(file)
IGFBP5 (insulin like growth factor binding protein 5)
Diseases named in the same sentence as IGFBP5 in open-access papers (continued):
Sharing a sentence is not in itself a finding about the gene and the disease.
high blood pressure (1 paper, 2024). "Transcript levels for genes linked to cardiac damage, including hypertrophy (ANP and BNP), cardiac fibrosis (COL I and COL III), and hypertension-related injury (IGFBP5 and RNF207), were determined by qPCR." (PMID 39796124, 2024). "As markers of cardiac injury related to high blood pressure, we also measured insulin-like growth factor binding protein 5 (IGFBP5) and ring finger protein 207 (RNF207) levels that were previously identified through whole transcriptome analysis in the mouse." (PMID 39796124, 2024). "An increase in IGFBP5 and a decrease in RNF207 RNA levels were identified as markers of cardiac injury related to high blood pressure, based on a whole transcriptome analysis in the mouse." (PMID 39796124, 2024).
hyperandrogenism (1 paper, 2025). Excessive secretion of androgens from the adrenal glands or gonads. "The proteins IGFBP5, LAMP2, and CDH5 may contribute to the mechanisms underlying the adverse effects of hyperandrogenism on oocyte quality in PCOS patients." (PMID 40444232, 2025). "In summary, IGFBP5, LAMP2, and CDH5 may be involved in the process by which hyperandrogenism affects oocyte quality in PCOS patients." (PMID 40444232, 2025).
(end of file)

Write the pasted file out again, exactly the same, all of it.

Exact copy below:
IGFBP5 (insulin like growth factor binding protein 5)
Diseases named in the same sentence as IGFBP5 in open-access papers (continued):
Sharing a sentence is not in itself a finding about the gene and the disease.
high blood pressure (1 paper, 2024). "Transcript levels for genes linked to cardiac damage, including hypertrophy (ANP and BNP), cardiac fibrosis (COL I and COL III), and hypertension-related injury (IGFBP5 and RNF207), were determined by qPCR." (PMID 39796124, 2024). "As markers of cardiac injury related to high blood pressure, we also measured insulin-like growth factor binding protein 5 (IGFBP5) and ring finger protein 207 (RNF207) levels that were previously identified through whole transcriptome analysis in the mouse." (PMID 39796124, 2024). "An increase in IGFBP5 and a decrease in RNF207 RNA levels were identified as markers of cardiac injury related to high blood pressure, based on a whole transcriptome analysis in the mouse." (PMID 39796124, 2024).
hyperandrogenism (1 paper, 2025). Excessive secretion of androgens from the adrenal glands or gonads. "The proteins IGFBP5, LAMP2, and CDH5 may contribute to the mechanisms underlying the adverse effects of hyperandrogenism on oocyte quality in PCOS patients." (PMID 40444232, 2025). "In summary, IGFBP5, LAMP2, and CDH5 may be involved in the process by which hyperandrogenism affects oocyte quality in PCOS patients." (PMID 40444232, 2025).